What advice would you give a young woman who’d like to follow your path?

First of all, you have to understand the craft and the theory behind public relations, and the role it plays in the market space. And it is NOT marketing nor is it free advertising. It’s NOT about being an artist’s booking manager. To understand PR properly, you must to study the course at an accredited tertiary institution, work for a PR Agency and manage multiple accounts before going solo and most importantly never ever stop learning. The minute you think you know everything, it’s the minute you lose it. The PR industry is never stagnant, things change everyday and people move around on a daily.  You need to be able to work with people, be a team player all the time, be patient and never be too shy to follow up with stakeholders, clients, and media.

Phindile Matroshe Mtshali, 27, At Handle PR

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I studied drama at the National School of the Arts, then corporate communications at UJ.

Please tell us about your company.

I started At Handle PR company with my friend and business partner Modiegi Maja in February 2015. I was on the Tropika boat-cruise with Tumi Masemola, who’s one of our clients. She expressed her personal need for someone to handle all her publicity relations and take care of her brand reputation as she was about to release her solo career. After endless conversations with her, Modiegi and rapper Nadia Nakai, who also encouraged us to open the company, we decided the time was perfect and the service was in demand.

We do public relations on a 360 degree: social media for individuals/corporates, and brand and artist management.

What are some of the challenges you come across as a young businesswoman and how do you overcome them?

The industry is already saturated and competitive, but I find women tend to not support one another. We’re still trying to overcome this challenge by speaking out and practicing what we preach. No business can exist in a bubble. Instead of pushing people out or serving as gatekeepers of knowledge, we need to share and embrace one another in order to build other female entrepreneurs.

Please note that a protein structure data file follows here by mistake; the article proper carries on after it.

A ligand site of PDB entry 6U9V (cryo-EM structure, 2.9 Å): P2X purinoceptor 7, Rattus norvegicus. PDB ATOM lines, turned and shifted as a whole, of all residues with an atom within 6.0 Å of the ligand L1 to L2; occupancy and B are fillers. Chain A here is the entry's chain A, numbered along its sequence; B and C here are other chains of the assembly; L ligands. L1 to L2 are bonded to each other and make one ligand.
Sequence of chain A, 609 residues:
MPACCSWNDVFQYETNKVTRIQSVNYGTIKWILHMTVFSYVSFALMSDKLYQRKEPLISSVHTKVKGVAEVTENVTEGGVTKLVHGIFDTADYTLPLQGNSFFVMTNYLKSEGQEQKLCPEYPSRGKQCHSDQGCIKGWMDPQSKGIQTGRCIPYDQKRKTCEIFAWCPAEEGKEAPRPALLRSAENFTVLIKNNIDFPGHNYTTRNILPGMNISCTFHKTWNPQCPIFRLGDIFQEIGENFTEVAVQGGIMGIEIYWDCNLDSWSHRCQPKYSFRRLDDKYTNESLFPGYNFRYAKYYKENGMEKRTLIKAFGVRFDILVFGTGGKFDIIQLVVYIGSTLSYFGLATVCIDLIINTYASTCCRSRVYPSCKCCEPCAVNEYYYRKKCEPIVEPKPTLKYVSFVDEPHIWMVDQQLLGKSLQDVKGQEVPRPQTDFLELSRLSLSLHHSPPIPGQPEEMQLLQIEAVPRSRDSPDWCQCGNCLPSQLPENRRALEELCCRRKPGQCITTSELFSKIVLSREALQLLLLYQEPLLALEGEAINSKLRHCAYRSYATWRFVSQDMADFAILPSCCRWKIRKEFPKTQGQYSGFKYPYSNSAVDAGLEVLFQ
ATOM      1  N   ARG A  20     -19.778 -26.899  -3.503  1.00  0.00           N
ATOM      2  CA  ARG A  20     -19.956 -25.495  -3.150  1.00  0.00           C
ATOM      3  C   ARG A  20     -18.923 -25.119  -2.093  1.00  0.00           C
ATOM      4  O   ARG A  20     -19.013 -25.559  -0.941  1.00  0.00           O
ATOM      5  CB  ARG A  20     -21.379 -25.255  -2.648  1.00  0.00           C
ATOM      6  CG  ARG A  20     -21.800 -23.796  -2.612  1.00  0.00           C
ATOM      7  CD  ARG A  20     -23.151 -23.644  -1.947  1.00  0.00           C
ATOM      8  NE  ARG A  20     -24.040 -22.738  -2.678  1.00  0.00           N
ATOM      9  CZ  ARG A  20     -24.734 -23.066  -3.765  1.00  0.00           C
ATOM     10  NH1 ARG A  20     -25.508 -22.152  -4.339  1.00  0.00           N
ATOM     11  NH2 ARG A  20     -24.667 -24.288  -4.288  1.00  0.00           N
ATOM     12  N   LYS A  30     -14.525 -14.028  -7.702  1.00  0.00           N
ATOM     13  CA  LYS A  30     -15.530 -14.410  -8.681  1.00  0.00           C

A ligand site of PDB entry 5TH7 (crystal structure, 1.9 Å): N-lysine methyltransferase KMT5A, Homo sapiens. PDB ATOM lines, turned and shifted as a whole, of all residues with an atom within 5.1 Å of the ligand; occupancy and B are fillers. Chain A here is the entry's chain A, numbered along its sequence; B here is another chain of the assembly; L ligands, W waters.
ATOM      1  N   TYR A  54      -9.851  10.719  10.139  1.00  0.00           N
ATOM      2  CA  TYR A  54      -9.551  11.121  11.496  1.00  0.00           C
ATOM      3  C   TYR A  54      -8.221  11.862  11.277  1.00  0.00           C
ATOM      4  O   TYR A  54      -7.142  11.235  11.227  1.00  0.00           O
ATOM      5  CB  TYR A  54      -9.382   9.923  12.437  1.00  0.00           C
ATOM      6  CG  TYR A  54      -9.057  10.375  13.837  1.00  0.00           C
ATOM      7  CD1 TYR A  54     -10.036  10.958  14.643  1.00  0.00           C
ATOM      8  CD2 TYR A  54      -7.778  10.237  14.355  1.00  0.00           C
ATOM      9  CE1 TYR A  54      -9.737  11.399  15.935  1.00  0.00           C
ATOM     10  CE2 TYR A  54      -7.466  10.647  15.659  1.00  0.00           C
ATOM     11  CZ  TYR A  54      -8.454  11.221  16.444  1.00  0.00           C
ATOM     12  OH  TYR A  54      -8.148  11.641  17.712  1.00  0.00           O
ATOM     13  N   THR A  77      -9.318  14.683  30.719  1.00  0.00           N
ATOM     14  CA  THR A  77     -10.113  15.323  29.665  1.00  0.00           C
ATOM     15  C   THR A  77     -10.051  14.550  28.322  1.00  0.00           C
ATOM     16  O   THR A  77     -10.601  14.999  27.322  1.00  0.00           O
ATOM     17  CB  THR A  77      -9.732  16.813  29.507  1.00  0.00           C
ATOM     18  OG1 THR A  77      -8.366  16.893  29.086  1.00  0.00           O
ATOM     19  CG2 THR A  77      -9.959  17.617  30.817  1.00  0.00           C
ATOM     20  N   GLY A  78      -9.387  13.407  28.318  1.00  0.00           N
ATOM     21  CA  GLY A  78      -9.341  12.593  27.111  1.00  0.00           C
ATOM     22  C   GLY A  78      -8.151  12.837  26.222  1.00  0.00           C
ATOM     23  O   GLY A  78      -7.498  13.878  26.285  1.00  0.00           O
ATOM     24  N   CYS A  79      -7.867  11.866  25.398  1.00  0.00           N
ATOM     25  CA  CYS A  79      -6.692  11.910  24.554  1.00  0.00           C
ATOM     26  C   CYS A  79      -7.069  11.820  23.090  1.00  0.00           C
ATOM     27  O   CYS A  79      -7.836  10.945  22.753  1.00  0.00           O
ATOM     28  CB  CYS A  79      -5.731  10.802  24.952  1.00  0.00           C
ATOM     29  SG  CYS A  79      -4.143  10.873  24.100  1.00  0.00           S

What advice would you give a young woman who’d like to follow your path?

Study hard. Push through the clutter and be yourself, and have confidence in who you are and don’t try to be a man. You made it to where you are through hard work and perseverance. Don't conform yourself to a man's idea of what a leader should look like.

Tshepy Matloga, 28, Chronicles Media Group

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I studied journalism at Tshwane University of Technology.

Please tell us about your company.

I got my first job at a PR agency and when my contract expired I knew this was the field I wanted to be in. I started my company in 2014 after being unemployed for a year and surviving on freelancing as a feature articles writer. With the money I saved, I was able to secure an office and Chronicles Media Group was born. We do corporate communications, brand management, social media management, we blog about African developments to restore the image of the continent to the international community. We recently launched the first ever women's lifestyle and business magazine in Malawi called Inde.

What are some of the challenges you come across as a young businesswoman and how do you overcome them?

The biggest challenge is competing with big businesses to secure clients, especially now that the economy isn't too great. But if you want to in the big league you have to swim with the sharks!

What advice would you give a young woman who’d like to follow your path?

There's no better time to follow your dreams than now when you're still young, able and have the energy to dive into any situation. Not knowing how something works gives you a perfect opportunity to go figure out, and that is the beauty of innovation, a new venture and/or entrepreneurship.